Some News, in case you missed it:
Peter Falk, Star of 'Columbo,' Dead at 83
Peter Falk, the Emmy-winning star of 'Columbo,' has died on the evening of June 23, he was 83. Falk was best known to audiences as Lt. Columbo in the NBC/ABC police series. The last episode aired on ABC in 2003.
Besides the hit drama, Falk was nominated for two Academy Awards, for 1960's 'Murder, Inc.' and 1961's 'Pocketful of Miracles.' His last credited film role was the 2009 flick 'American Cowslip' opposite Cloris Leachman and Diane Ladd.
In 1956, Falk made his Broadway debut in 'Diary of a Scoundrel.' Following several films and TV work, Falk won a Tony in 1972 for his performance in 'The Prisoner of Second Avenue.' After 'Columbo,' Falk is probably best known as the grandfather and narrator of 1987's 'The Princess Bride.' "
We Must Act Now to Defend and Save Social Security
By Senator Kay Bailey Hutchison. Jun 17, 2011
"For the past 75 years, Social Security has been a financial safety net for America's seniors. The average Social Security benefit is only about $15,000 per year, but it is the main source of income for many of our senior citizens. The promise to current working age Americans is that working hard, paying taxes and contributing to Social Security will ensure the same retirement benefits in the years ahead. The reality, however, is that automatic cuts to Social Security benefits are looming unless Congress acts soon.
Social Security is going bankrupt. A new report by the Trustees of the Social Security Trust Fund says that if the program's finances aren't shored up, workers will see their benefits cut by about one-fourth when the Trust Fund runs dry in 2036. That includes workers in their 20s, 30s, and 40s who expect to get Social Security benefits when they retire, and also Americans in their 50s and 60s who are counting on their benefits when they are in their 80s in 2036. In 2036, payroll contributions will fall 23 percent below current benefits, and there will be no money in the Trust Fund to help make up the shortfall. That will automatically trigger a 23 percent benefits cut.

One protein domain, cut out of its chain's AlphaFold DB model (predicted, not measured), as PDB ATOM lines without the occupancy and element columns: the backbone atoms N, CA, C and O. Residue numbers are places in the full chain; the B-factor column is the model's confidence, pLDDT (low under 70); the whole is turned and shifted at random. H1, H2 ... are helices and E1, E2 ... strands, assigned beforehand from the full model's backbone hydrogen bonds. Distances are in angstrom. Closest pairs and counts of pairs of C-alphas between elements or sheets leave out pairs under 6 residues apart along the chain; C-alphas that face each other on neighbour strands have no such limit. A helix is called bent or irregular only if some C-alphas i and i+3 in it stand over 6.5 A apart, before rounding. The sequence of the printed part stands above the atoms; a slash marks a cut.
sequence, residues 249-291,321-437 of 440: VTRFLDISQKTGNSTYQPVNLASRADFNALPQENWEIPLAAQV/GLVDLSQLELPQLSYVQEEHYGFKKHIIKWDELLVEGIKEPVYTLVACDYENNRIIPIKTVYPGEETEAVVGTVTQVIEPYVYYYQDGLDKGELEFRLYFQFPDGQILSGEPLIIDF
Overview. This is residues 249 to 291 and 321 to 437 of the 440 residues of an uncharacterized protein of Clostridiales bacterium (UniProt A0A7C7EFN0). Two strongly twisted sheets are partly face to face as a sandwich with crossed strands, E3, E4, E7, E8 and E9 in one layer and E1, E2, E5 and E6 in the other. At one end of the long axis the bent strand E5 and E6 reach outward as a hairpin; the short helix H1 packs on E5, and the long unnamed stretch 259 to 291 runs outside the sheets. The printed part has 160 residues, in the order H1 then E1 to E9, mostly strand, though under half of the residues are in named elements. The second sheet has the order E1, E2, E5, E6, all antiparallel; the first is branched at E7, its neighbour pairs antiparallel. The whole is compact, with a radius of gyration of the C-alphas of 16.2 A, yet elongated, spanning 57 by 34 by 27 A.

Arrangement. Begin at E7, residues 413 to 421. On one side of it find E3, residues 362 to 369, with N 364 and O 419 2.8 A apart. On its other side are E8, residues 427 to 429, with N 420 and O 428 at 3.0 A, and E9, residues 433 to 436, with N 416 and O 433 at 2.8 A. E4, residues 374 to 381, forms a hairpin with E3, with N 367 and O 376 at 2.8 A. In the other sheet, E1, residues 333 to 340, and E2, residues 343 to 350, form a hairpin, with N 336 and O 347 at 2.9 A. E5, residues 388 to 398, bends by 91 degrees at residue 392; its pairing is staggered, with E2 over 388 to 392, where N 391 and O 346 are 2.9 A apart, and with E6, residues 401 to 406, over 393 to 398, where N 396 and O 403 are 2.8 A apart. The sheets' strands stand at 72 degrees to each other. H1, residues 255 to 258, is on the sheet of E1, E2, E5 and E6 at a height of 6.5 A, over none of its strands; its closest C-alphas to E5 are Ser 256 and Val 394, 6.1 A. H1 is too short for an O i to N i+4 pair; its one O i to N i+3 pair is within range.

Some in Congress want to bury their heads in the sand and pretend that this looming crisis doesn't exist. But demographics are inescapable. The first of more than 75 million Baby Boomers will turn 65 this year. The largest age group in our history will also live longer, with average life expectancy climbing toward 80. These developments will exhaust Trust Fund reserves and outstrip projected payroll tax contributions by future workers - by as much as $6.5 trillion over the next 75 years.
For those who believe raising taxes is a good solution, the Trustees' new report calculates that payroll taxes would need to rise quickly to 14.55 percent in order to make up the coming shortfall. For American workers and families, however, these increased taxes would mean fewer jobs and even slower economic recovery. With unemployment continuing to hover around 9 percent, we need to create jobs, not destroy them with higher payroll taxes.
The Trustees have also proposed cutting core benefits now. According to the Trustees' report, there would need to be an immediate 13.8 percent cut in current benefits to prevent Social Security from running out of money in 2036. For me, this is off the table.
A Better Solution
Under current law, the normal retirement age of 66 is gradually rising to 67 by 2022. The early retirement age remains at 62.
Here is a suggestion. Since we are living longer, it makes sense to increase retirement age thresholds a bit more - without impacting those who are about to retire. Under this proposal, anyone who is currently 58 or older would not be affected. For everyone else, the normal retirement age would increase by just 3 months each year, starting in 2016. It would reach 67 by 2019, 68 by 2023, and 69 by 2027.
Extending the retirement age would solve about one-third of the Social Security shortfall. Lowering the annual cost-of-living adjustment (COLA) by 1 percent would slowly but surely close the rest of the $6.5 trillion gap. Over the past 10 years, the average Social Security COLA has been 2.2 percent. Trimming it by one percent would allow us to avoid tax increases or core benefits cuts.
The new plan would also reduce federal deficits and avoid adding to our $14.3 trillion national debt. Business as usual would have us cover the $6.5 trillion Social Security benefits shortfall over the next 75 years with ruinously higher taxes, benefits cuts on middle class and poor senior citizens, or an avalanche of new federal borrowing. Today's working Americans - tomorrow's retirees - deserve better.
We must act now to implement sensible, gradual reform. The longer we delay, the steeper the climb - in age and COLA adjustments, taxes, or basic benefit cuts. This proposal can be modified to achieve a majority vote in the Congress and a Presidential signature. But that requires a discussion ... a start. Allowing current law to continue and failing to take action in advance of the guaranteed shortfall is irresponsible and reckless."
Empire, Nevada Completely Wiped Out By Recession
Empire, Nevada no longer exists.
"Located about 100 miles North of Reno, the mining town has apparently been wiped off the the face of the map, according to the Daily Mail. It seems that when the town's sole remaining factory, the U.S. Gypsum Sheetrock plant, closed on January 31, the town's fate was sealed.